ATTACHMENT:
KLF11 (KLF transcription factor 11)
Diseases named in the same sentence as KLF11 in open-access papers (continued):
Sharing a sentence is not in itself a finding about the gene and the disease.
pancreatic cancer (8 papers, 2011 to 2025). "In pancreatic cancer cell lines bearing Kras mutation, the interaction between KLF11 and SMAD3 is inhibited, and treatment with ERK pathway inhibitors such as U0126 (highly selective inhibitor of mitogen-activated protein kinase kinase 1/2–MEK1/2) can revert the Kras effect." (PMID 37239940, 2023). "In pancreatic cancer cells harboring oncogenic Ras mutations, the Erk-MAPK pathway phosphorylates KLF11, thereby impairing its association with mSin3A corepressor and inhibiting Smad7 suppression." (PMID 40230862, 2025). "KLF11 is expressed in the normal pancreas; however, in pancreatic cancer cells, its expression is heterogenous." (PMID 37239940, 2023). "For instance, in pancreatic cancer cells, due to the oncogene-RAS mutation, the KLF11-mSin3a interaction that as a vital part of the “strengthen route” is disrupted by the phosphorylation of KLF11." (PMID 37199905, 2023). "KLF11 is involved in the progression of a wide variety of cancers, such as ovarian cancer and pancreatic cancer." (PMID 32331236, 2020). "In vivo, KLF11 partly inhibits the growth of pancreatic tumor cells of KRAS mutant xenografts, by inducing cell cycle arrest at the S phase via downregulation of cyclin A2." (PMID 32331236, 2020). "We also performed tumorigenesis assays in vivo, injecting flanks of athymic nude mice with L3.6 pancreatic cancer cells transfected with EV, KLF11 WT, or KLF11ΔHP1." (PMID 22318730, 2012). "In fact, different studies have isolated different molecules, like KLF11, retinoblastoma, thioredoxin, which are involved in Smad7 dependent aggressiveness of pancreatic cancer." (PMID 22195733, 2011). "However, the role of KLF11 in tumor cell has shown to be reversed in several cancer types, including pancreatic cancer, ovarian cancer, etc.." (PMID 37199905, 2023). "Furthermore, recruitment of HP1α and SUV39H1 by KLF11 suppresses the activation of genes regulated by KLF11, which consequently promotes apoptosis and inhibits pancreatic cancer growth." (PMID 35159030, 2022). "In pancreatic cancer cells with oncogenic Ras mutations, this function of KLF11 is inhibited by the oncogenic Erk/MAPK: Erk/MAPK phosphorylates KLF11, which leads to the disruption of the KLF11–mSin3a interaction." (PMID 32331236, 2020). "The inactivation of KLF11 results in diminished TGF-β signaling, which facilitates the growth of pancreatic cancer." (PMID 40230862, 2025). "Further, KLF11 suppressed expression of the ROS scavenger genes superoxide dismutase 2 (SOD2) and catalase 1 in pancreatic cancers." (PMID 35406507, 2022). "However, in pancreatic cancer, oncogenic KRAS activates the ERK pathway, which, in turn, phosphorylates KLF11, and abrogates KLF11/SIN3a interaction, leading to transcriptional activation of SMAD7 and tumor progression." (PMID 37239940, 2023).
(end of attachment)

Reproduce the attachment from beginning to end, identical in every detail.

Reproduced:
KLF11 (KLF transcription factor 11)
Diseases named in the same sentence as KLF11 in open-access papers (continued):
Sharing a sentence is not in itself a finding about the gene and the disease.
pancreatic cancer (8 papers, 2011 to 2025). "In pancreatic cancer cell lines bearing Kras mutation, the interaction between KLF11 and SMAD3 is inhibited, and treatment with ERK pathway inhibitors such as U0126 (highly selective inhibitor of mitogen-activated protein kinase kinase 1/2–MEK1/2) can revert the Kras effect." (PMID 37239940, 2023). "In pancreatic cancer cells harboring oncogenic Ras mutations, the Erk-MAPK pathway phosphorylates KLF11, thereby impairing its association with mSin3A corepressor and inhibiting Smad7 suppression." (PMID 40230862, 2025). "KLF11 is expressed in the normal pancreas; however, in pancreatic cancer cells, its expression is heterogenous." (PMID 37239940, 2023). "For instance, in pancreatic cancer cells, due to the oncogene-RAS mutation, the KLF11-mSin3a interaction that as a vital part of the “strengthen route” is disrupted by the phosphorylation of KLF11." (PMID 37199905, 2023). "KLF11 is involved in the progression of a wide variety of cancers, such as ovarian cancer and pancreatic cancer." (PMID 32331236, 2020). "In vivo, KLF11 partly inhibits the growth of pancreatic tumor cells of KRAS mutant xenografts, by inducing cell cycle arrest at the S phase via downregulation of cyclin A2." (PMID 32331236, 2020). "We also performed tumorigenesis assays in vivo, injecting flanks of athymic nude mice with L3.6 pancreatic cancer cells transfected with EV, KLF11 WT, or KLF11ΔHP1." (PMID 22318730, 2012). "In fact, different studies have isolated different molecules, like KLF11, retinoblastoma, thioredoxin, which are involved in Smad7 dependent aggressiveness of pancreatic cancer." (PMID 22195733, 2011). "However, the role of KLF11 in tumor cell has shown to be reversed in several cancer types, including pancreatic cancer, ovarian cancer, etc.." (PMID 37199905, 2023). "Furthermore, recruitment of HP1α and SUV39H1 by KLF11 suppresses the activation of genes regulated by KLF11, which consequently promotes apoptosis and inhibits pancreatic cancer growth." (PMID 35159030, 2022). "In pancreatic cancer cells with oncogenic Ras mutations, this function of KLF11 is inhibited by the oncogenic Erk/MAPK: Erk/MAPK phosphorylates KLF11, which leads to the disruption of the KLF11–mSin3a interaction." (PMID 32331236, 2020). "The inactivation of KLF11 results in diminished TGF-β signaling, which facilitates the growth of pancreatic cancer." (PMID 40230862, 2025). "Further, KLF11 suppressed expression of the ROS scavenger genes superoxide dismutase 2 (SOD2) and catalase 1 in pancreatic cancers." (PMID 35406507, 2022). "However, in pancreatic cancer, oncogenic KRAS activates the ERK pathway, which, in turn, phosphorylates KLF11, and abrogates KLF11/SIN3a interaction, leading to transcriptional activation of SMAD7 and tumor progression." (PMID 37239940, 2023).